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Thread: Is O'Brien sane by our society's standards?

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    Is O'Brien sane by our society's standards?

    There are conflicting parts of the book that keep me from making a solid conclusion about this, but First let us establish that Winston is also sane by our society's standards.

    -When O'Brien is torturing Winston, he tells him that Winston's mind reminds him of his own, except that Winston is insane

    - When he is interrogating Winston earlier, he seems very convinced, with an air of confidence, that everything he says about the party being omniscient and all of that is true. But Winston still clings to his own truly correct memories.

    - But when Winston is in O'Brien's house, he seems completely aware about how evil and corrupt The Party is and how they need to be taken down.

    So, even though he is lying, O'Brien denounces the party and is sane enough to come up with the thoughts, yet, based on Winston's words when he is tortured, O'Brien seems completely certain that the party is all-knowing and all-powerful. Which is not sane by our society's standards.

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    What are you assuming are our society's standards. I think that must have been answered before you start with the subject you bring out. Can it be done? I don't think so.

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    Without delving into deep philosophical concepts, sane by our society's standards is one who doesn't believe everything an all powerful government says, one who actually uses their memory as a source of history (something that O'brien tried to remove from Winston) ect. Just a person who isn't gullible, stupid, mindless, and irrational like some of the characters in 1984.

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    Quote Originally Posted by arknd View Post
    Without delving into deep philosophical concepts, sane by our society's standards is one who doesn't believe everything an all powerful government says, one who actually uses their memory as a source of history (something that O'brien tried to remove from Winston) ect. Just a person who isn't gullible, stupid, mindless, and irrational like some of the characters in 1984.
    Deeply philosophical. LOL

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    Registered User kev67's Avatar
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    I don't think O'Brien is insane, just very, very cynical. He knows full well that the Party is evil. He is aware of and can articulate the faults of the party as well as any anyone. He also knows better than anyone that it is not good for your health or well-being to subscribe to anti-party views. He knows something to be true and chooses to disbelieve it. The thing O'Brien and Winston have in common is that they both dare examine their thoughts about the system, although O'Brien only in his professional capacity. Everyone else also knows the Party is evil too, but they dare not consider it. Orwell calls this process double-think, which seems similar to cognitive dissonance. iirc cognitive dissonance is the sense of unease you feel when you know in your heart that something is wrong but you refuse to believe it because it does not suit you.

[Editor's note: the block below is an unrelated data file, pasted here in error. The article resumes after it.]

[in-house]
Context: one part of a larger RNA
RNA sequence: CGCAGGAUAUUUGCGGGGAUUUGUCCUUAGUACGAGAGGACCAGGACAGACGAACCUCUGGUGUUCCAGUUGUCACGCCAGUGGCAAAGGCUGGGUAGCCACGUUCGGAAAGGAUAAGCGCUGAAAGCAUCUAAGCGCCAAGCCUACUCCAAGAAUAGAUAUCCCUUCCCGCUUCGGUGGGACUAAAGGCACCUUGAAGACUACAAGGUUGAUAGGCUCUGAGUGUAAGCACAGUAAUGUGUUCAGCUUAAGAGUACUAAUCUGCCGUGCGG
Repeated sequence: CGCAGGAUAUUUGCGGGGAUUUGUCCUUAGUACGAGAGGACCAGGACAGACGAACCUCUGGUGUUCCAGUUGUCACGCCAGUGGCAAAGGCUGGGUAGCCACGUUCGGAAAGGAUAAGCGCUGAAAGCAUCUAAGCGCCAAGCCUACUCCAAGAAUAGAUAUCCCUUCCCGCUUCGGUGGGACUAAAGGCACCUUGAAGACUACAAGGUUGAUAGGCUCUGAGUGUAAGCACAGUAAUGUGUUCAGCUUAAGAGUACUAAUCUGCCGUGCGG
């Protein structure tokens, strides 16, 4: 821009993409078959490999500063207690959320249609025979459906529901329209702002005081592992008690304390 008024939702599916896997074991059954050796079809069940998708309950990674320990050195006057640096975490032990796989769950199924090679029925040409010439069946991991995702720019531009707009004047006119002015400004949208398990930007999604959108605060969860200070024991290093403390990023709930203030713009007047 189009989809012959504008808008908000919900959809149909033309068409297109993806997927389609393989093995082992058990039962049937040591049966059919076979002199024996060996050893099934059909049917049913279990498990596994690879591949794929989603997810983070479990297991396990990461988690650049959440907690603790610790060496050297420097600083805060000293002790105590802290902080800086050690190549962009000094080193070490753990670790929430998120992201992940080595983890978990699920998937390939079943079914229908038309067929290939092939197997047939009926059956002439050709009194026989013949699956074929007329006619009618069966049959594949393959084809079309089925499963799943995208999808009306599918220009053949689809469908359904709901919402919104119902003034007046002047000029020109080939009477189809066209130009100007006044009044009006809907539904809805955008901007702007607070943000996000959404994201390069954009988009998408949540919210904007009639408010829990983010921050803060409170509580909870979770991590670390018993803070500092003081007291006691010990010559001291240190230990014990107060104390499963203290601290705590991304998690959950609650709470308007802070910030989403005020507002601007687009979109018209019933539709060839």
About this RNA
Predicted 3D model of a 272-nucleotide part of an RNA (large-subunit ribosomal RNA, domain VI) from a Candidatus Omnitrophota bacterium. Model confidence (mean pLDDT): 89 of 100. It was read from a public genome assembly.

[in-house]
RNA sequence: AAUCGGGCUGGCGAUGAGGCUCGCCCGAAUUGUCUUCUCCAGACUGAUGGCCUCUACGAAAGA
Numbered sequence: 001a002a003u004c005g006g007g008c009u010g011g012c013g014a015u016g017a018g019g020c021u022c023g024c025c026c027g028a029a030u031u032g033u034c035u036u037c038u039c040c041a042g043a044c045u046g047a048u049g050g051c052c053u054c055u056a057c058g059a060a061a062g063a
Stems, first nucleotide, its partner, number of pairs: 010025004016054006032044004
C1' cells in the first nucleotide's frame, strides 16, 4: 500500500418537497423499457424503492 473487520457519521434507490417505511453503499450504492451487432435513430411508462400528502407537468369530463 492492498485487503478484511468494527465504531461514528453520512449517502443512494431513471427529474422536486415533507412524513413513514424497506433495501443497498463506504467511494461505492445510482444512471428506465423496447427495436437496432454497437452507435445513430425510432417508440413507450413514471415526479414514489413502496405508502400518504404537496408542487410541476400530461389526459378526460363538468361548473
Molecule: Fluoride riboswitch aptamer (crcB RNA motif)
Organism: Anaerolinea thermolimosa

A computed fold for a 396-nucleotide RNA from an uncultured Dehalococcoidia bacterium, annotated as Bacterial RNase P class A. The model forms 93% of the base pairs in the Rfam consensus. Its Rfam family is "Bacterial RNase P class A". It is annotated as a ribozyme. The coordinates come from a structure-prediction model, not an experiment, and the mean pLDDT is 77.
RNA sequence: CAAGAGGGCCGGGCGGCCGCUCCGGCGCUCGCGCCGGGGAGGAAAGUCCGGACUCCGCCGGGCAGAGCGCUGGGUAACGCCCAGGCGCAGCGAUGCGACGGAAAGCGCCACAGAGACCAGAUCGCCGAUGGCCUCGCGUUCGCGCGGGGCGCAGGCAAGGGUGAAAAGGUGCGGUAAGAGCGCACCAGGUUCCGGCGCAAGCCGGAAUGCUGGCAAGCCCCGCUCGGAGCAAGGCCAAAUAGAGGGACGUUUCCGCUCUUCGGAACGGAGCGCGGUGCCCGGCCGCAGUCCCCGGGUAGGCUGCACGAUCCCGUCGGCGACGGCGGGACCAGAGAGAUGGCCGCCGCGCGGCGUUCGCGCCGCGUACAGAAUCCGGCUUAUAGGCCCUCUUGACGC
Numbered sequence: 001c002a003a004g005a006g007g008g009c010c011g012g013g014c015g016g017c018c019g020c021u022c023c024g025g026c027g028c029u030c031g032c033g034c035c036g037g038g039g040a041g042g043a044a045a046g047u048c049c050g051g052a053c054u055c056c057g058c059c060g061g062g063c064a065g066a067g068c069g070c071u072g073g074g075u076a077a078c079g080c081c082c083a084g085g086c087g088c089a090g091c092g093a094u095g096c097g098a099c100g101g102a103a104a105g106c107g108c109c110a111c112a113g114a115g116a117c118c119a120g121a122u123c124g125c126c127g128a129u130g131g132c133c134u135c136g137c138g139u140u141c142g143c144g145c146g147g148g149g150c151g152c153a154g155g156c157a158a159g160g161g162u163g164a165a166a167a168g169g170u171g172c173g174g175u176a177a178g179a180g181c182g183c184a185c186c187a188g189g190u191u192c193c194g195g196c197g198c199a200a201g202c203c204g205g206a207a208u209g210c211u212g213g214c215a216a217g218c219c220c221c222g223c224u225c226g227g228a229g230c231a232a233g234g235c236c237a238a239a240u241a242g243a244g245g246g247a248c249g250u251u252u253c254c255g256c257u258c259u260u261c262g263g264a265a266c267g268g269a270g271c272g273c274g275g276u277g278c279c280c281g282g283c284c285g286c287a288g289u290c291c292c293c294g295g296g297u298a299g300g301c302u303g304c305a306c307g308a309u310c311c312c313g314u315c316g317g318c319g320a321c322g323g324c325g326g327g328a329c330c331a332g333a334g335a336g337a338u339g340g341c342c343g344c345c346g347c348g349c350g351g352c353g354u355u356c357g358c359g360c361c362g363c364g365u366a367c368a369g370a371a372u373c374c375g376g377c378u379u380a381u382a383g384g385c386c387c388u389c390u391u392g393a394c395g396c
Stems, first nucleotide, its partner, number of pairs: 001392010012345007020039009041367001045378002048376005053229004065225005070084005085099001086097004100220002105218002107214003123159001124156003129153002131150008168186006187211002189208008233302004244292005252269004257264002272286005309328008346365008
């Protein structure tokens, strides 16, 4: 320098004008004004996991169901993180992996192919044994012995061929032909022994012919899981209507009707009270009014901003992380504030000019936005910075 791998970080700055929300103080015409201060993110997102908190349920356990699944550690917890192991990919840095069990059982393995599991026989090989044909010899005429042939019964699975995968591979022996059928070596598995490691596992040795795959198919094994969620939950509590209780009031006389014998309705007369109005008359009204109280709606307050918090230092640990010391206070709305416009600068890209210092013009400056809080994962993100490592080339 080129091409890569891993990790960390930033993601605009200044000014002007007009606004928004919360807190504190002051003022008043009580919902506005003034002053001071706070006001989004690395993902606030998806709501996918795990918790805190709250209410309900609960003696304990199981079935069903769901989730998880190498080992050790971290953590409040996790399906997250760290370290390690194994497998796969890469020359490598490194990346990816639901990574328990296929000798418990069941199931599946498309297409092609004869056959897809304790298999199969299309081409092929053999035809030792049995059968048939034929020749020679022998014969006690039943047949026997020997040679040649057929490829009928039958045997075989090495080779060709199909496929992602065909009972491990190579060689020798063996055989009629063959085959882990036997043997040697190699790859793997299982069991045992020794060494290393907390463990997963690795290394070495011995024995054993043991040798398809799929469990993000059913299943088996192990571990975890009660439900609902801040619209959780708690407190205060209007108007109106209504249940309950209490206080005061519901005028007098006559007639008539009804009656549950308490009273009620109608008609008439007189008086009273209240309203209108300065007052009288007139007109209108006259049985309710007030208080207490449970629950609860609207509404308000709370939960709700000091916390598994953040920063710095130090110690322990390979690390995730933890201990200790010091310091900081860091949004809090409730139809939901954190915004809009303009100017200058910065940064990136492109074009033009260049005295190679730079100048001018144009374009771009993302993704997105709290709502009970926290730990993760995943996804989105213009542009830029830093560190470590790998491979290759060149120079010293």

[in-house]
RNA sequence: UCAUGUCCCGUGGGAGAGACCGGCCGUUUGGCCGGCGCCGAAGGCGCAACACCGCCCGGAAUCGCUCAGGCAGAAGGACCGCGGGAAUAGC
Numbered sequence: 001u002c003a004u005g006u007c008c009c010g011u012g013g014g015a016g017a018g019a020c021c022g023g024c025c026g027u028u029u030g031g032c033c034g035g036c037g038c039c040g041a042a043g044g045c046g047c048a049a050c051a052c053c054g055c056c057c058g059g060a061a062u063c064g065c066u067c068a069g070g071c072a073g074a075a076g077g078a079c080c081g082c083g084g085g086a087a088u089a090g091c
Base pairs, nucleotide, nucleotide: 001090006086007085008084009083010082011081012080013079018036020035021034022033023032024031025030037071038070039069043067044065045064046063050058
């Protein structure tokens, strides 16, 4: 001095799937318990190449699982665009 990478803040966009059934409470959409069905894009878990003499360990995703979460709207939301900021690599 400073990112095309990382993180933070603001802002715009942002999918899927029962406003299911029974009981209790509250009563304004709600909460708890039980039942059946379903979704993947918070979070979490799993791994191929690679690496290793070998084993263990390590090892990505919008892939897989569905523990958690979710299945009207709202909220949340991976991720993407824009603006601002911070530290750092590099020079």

According to Aldous Huxley, D.H. Lawrence once said that Balzac was 'a gigantic dwarf', and in a sense the same is true of Dickens.
    Charles Dickens, by George Orwell

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    Quote Originally Posted by kev67 View Post
    I don't think O'Brien is insane, just very, very cynical. He knows full well that the Party is evil.
    You're right about him being same, but wrong on cynicism - he isn't cynical at all.

    He is entirely logical about The Party and does not see it as even slightly evil.

    Quote Originally Posted by kev67 View Post
    He is aware of and can articulate the faults of the party as well as any anyone. He also knows better than anyone that it is not good for your health or well-being to subscribe to anti-party views. He knows something to be true and chooses to disbelieve it.
    You seem to have missed quite a lot in reading the book.

    O'Brien articulates what could be described as faults, but only from a non-Party perspective. From O'Brien's own view, The Party is perfection, and he explains that to Winston in great detail.

    In terms of truth/not truth, it isn't a case of deliberate disbelief, it's doublethink, meaning you can hold two opposing points of view but believe them both.


    Quote Originally Posted by kev67 View Post
    The thing O'Brien and Winston have in common is that they both dare examine their thoughts about the system, although O'Brien only in his professional capacity. Everyone else also knows the Party is evil too, but they dare not consider it. Orwell calls this process double-think, which seems similar to cognitive dissonance. iirc cognitive dissonance is the sense of unease you feel when you know in your heart that something is wrong but you refuse to believe it because it does not suit you.
    I really think you're ascribing 20th/21st century Western world morality, truth and idealism to 1984, which is completely wrong.

    Evil is a moral concept that is just foreign to the thinking of any Inner Party member - there is no good and evil. For starters the words don't exist in Newspeak, and more importantly, they are meaningless in the context of The Party. The Party must prosper, therefore anything which helps it is perfectly sane and reasonable.
    Go to work, get married, have some kids, pay your taxes, pay your bills, watch your tv, follow fashion, act normal, obey the law and repeat after me: "I am free."

    Anon

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